Massachusetts – On August 2, 2021, the new Child Support Guidelines was signed by Chief Justice of the Trial Court, Paula M. Carey. The new guidelines will take effect on October 4, 2021.
The new guidelines are a result of the efforts of the Child Support Guidelines Task Force. The task force was convened by Chief Justice Carey to tackle the quadrennial review of the Massachusetts Child Support Guidelines required by federal regulations.
Some of the important changes are as follows:
- Income: The definition of income for purposes of setting child support now explicitly includes the income derived from stock options and similar incentives, excluding any income from the coverture portion allocated at the time of the divorce of the parties subject to a child support order. While this does not change substantive law, the change is designed to emphasize that a person cannot avoid a child support obligation by choosing to be compensated with stock options or by otherwise reclassifying his or her income. See Ludwig v. Lamee-Ludwig, 91 Mass. App. Ct. 36 (2017); Wooters v. Wooters, 74 Mass. App. Ct. 839 (2009). Additionally, income may now include alimony, consistent with Calvin C. v. Amelia A., 99 Mass. App. Ct. 714 (2021).
- Minimum order: The 2018 guidelines provided for a minimum order of $25 per week. The 2021 guidelines provide for a minimum order of $12 per week while preserving the Court’s authority to set the appropriate level of support, including at $0.
- Amount of income to which the guidelines apply: The 2018 guidelines applied to the first $250,000 of a combined annual income of the parties. The 2021 guidelines use the maximum combined available annual gross income of the parties of $400,000 per year, which is a significant increase. In cases where income exceeds $400,000, the task force has recommended that the Court consider the award of support at the $400,000 level as the minimum presumptive order. The child support obligation for any portion of combined available income that exceeds $400,000 is at the discretion of the Court. However, any percentage applied to the payor’s income above the minimum level should be below the percentage applied to the maximum income per the table in the guidelines, i.e., below 10%.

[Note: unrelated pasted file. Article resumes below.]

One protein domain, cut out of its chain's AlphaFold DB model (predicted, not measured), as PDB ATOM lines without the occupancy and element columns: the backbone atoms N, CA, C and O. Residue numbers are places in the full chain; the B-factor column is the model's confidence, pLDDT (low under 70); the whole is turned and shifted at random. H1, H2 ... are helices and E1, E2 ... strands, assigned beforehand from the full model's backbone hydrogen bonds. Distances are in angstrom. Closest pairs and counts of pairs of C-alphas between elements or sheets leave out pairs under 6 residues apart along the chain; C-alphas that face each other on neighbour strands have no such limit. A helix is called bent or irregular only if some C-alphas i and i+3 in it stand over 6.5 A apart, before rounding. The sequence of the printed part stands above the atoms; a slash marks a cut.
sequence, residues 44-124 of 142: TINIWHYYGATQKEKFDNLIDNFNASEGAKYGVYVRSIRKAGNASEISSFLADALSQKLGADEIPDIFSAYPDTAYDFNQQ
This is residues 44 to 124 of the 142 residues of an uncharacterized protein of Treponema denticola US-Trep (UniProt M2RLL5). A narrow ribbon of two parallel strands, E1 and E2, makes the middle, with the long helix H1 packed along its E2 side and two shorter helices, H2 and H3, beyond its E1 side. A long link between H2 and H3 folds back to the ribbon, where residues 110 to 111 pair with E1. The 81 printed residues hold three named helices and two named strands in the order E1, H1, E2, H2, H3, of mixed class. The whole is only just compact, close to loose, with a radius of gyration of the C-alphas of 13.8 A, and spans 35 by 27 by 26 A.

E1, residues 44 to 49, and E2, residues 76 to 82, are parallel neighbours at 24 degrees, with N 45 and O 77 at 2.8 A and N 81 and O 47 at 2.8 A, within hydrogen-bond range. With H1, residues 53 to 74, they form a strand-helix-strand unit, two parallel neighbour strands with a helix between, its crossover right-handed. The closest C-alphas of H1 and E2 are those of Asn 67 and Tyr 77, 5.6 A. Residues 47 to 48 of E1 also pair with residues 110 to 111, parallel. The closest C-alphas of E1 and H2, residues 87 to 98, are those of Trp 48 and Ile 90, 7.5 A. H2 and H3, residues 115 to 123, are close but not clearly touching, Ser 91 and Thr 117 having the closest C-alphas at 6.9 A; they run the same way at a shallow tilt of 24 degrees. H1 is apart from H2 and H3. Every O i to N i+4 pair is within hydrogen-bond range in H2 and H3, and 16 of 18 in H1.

- Child care costs: Sharing of child care costs are changed in the 2021 guidelines. Reasonable child care costs of up to $355 per week, per child, due to the gainful employment of either party, are now to be shared in proportion to the parties’ incomes. Previously, a parent paying for child care was given only a 15% credit for the costs of child care. This change may have a significant impact on the amount of child support.
- Adjustments for more than one child: The 2021 guidelines now provide for incremental increases in the amount of support based upon the number of children that is greater than the amount under the 2018 guidelines.
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Following the big changes in the guidelines are the new child-support worksheets that are much harder than the previous forms. They are four pages long, and because the guidelines are new and do not take effect until October 4, there is no self-calculating form just yet.
You can start filing your complaint about modification now, that way you file a motion for an increase in support and be heard shortly after the guidelines take effect.